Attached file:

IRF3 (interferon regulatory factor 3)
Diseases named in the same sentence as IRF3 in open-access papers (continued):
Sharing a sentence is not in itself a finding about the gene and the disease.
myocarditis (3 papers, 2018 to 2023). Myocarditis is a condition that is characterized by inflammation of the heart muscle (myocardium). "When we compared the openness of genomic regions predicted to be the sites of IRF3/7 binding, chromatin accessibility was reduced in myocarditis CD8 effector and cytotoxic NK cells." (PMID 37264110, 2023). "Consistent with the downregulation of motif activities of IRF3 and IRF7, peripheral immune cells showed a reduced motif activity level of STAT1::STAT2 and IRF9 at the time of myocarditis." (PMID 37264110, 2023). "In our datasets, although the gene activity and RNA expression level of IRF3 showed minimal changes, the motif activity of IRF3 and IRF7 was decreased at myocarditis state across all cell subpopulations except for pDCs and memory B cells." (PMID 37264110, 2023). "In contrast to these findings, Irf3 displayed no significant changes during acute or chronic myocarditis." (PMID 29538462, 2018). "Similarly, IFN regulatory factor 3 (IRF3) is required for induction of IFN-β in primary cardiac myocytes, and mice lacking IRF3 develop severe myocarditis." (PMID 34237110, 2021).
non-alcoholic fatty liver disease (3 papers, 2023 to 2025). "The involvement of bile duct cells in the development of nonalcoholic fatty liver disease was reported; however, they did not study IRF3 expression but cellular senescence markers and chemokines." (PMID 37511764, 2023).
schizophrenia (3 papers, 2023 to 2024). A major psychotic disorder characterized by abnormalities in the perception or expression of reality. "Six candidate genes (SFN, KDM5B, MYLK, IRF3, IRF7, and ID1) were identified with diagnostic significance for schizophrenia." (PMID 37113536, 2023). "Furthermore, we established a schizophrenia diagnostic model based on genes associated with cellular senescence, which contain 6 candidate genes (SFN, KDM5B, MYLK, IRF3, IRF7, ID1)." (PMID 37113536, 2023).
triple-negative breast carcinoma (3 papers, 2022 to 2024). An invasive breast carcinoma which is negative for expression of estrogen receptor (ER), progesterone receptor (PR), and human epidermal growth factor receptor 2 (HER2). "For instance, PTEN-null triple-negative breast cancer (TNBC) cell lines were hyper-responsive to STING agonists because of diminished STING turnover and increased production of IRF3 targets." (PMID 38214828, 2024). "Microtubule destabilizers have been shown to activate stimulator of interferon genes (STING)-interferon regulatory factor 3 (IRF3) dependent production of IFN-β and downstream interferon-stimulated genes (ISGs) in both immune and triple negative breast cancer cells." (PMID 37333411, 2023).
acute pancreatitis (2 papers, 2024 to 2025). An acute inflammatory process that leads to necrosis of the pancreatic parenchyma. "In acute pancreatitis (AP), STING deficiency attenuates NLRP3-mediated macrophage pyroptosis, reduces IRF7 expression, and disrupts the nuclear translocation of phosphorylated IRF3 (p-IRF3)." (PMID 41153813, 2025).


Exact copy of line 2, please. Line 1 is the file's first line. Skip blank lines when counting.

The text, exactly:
Diseases named in the same sentence as IRF3 in open-access papers (continued):